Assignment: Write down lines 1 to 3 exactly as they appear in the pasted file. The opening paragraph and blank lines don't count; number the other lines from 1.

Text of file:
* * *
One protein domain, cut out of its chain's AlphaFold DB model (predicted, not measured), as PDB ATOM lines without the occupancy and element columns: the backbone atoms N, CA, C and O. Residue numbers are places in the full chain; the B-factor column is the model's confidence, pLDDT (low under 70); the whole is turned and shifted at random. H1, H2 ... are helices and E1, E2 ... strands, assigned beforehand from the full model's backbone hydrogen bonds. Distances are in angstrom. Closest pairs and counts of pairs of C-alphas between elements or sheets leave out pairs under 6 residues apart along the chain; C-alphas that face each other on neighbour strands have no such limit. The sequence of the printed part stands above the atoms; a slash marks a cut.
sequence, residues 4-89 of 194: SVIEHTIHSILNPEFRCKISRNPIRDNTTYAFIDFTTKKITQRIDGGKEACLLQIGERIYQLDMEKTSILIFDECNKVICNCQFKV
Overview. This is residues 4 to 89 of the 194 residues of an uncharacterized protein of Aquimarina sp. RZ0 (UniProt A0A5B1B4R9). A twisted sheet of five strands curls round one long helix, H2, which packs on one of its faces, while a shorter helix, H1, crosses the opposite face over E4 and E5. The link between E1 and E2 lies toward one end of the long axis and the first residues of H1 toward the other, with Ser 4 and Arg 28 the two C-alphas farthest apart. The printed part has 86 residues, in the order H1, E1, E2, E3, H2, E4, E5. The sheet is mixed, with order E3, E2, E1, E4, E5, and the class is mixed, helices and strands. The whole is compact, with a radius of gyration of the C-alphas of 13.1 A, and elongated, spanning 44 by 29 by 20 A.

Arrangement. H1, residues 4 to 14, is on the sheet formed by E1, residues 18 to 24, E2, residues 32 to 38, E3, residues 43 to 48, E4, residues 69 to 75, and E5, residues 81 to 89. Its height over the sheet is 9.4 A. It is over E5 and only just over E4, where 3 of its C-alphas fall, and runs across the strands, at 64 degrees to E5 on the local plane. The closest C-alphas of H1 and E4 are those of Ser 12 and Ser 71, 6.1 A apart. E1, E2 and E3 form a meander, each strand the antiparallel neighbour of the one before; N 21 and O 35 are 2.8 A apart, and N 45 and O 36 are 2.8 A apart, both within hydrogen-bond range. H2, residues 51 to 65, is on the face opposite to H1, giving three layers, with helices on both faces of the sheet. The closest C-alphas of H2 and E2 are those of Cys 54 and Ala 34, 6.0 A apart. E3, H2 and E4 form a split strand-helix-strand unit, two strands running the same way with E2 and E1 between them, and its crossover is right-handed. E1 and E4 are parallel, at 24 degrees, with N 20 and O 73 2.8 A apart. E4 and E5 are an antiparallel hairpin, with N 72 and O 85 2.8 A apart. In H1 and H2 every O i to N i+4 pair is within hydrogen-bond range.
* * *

sequence, residues 4-89 of 194: SVIEHTIHSILNPEFRCKISRNPIRDNTTYAFIDFTTKKITQRIDGGKEACLLQIGERIYQLDMEKTSILIFDECNKVICNCQFKV
Overview. This is residues 4 to 89 of the 194 residues of an uncharacterized protein of Aquimarina sp. RZ0 (UniProt A0A5B1B4R9). A twisted sheet of five strands curls round one long helix, H2, which packs on one of its faces, while a shorter helix, H1, crosses the opposite face over E4 and E5. The link between E1 and E2 lies toward one end of the long axis and the first residues of H1 toward the other, with Ser 4 and Arg 28 the two C-alphas farthest apart. The printed part has 86 residues, in the order H1, E1, E2, E3, H2, E4, E5. The sheet is mixed, with order E3, E2, E1, E4, E5, and the class is mixed, helices and strands. The whole is compact, with a radius of gyration of the C-alphas of 13.1 A, and elongated, spanning 44 by 29 by 20 A.

Arrangement. H1, residues 4 to 14, is on the sheet formed by E1, residues 18 to 24, E2, residues 32 to 38, E3, residues 43 to 48, E4, residues 69 to 75, and E5, residues 81 to 89. Its height over the sheet is 9.4 A. It is over E5 and only just over E4, where 3 of its C-alphas fall, and runs across the strands, at 64 degrees to E5 on the local plane. The closest C-alphas of H1 and E4 are those of Ser 12 and Ser 71, 6.1 A apart. E1, E2 and E3 form a meander, each strand the antiparallel neighbour of the one before; N 21 and O 35 are 2.8 A apart, and N 45 and O 36 are 2.8 A apart, both within hydrogen-bond range. H2, residues 51 to 65, is on the face opposite to H1, giving three layers, with helices on both faces of the sheet. The closest C-alphas of H2 and E2 are those of Cys 54 and Ala 34, 6.0 A apart. E3, H2 and E4 form a split strand-helix-strand unit, two strands running the same way with E2 and E1 between them, and its crossover is right-handed. E1 and E4 are parallel, at 24 degrees, with N 20 and O 73 2.8 A apart. E4 and E5 are an antiparallel hairpin, with N 72 and O 85 2.8 A apart. In H1 and H2 every O i to N i+4 pair is within hydrogen-bond range.